UC Berkeley Computer Science
Andrew Head is an EECS postdoctoral scholar at UC Berkeley. His research mission is to help scientists, data scientists, and programmers communicate great ideas. Towards this goal, he conducts systems research at the intersection of human-computer interaction, software engineering, and applied artificial intelligence.
For his Ph.D. thesis, Andrew studied with professors Björn Hartmann and Marti Hearst at UC Berkeley. His thesis proposed innovative extensions to computational notebooks, interactive code editors for authoring code examples, and mixed-initiative systems for providing programming feedback at scale in massive classes. Each of these systems blended novel interaction design with tailored algorithms for program analysis. The research was supported by an NDSEG Fellowship and research internships at Google and Microsoft Research.
In his latest research, Andrew is redesigning the user experience of reading scientific papers with interactive tools that define confusing terms and symbols. This research is supported by the Alfred P. Sloan Foundation and the Allen Institute for AI.
Andrew has received best paper awards and nominations at premier conferences in
human-computer interaction like ACM CHI. His project
nbgather was adopted by Microsoft as an
extension to the popular VSCode programming
and has been installed over 3,000 times.
April 2020: So honored to receive an Outstanding Graduate Student Instructor award for co-teaching UC Berkeley's human-computer interaction course last summer 💙💛.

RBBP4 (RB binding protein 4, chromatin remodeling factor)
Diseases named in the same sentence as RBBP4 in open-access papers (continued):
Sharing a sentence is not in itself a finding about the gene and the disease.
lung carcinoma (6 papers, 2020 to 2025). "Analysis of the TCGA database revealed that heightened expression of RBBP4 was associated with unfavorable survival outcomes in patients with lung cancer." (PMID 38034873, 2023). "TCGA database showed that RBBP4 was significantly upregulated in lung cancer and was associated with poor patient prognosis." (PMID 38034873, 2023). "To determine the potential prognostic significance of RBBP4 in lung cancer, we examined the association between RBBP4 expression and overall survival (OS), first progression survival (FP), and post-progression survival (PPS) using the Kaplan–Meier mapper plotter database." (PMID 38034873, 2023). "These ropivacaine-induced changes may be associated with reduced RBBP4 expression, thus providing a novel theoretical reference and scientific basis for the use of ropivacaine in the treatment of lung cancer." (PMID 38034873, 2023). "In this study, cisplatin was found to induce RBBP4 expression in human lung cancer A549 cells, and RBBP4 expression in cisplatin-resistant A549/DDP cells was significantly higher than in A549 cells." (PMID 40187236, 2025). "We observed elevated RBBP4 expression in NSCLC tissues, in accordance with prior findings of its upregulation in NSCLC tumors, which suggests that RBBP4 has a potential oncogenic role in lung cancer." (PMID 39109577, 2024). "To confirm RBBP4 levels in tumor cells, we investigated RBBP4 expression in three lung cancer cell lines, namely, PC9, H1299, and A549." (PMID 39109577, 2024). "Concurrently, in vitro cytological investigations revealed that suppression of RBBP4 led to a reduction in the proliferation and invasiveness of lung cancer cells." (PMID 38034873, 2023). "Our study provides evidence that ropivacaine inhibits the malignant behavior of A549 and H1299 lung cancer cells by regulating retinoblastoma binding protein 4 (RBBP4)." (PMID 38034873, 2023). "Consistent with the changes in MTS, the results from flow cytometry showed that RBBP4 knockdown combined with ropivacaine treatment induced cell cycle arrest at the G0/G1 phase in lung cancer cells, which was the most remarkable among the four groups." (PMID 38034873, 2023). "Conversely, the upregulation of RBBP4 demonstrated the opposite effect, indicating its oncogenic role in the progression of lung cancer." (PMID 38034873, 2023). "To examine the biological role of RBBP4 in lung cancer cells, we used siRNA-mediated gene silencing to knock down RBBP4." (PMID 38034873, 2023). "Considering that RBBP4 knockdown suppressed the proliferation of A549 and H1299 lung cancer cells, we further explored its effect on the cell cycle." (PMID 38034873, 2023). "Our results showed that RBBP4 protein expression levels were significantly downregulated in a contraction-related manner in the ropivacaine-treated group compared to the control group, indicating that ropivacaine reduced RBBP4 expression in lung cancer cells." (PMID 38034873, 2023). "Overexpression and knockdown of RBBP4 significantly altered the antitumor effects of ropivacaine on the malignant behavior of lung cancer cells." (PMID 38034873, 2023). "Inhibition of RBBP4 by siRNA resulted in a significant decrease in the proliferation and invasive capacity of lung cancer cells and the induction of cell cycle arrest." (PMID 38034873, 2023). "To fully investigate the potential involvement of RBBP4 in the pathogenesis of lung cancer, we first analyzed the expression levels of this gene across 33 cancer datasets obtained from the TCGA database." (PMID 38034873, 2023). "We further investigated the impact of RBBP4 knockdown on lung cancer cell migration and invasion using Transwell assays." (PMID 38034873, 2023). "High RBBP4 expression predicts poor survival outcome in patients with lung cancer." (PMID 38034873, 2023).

March 2020: Our CHI '20 paper on authoring programming tutorials was nominated for a best paper award!
December 2019: Our paper on tutorial authoring was accepted to CHI '20! Composing Step-by-Step Tutorials from Linked Source Code, Snippets, and Outputs.
December 2019: Invited talk at Apple: Notebooks, Narratives, and 'Nteractions.
March 2019: Managing Messes got a CHI Best Paper Award!
Teaching and Mentoring
In the summer of 2019, Andrew co-taught Computer Science 160, UC Berkeley’s undergraduate course on human-computer interaction. His co-instructor was Sarah Sterman. The theme for the student design project was authoring tools. 76 students designed and implemented interactive authoring tools in groups, for user groups including choreographers, screenwriters, beat-boxers on the go.
From fall 2018 through summer 2020, Andrew served as the CS area coordinator for EECS Peers, a graduate student peer support group. The group was founded in 2013 by Kristin Stephens-Martinez to help grad students navigate the tricky issues they encounter during grad school, from barriers encountered in research to the many stresses experienced inside and outside the lab. EECS Peers is still active today, and always looking for caring members of the EECS community to join the next cohort of Peers.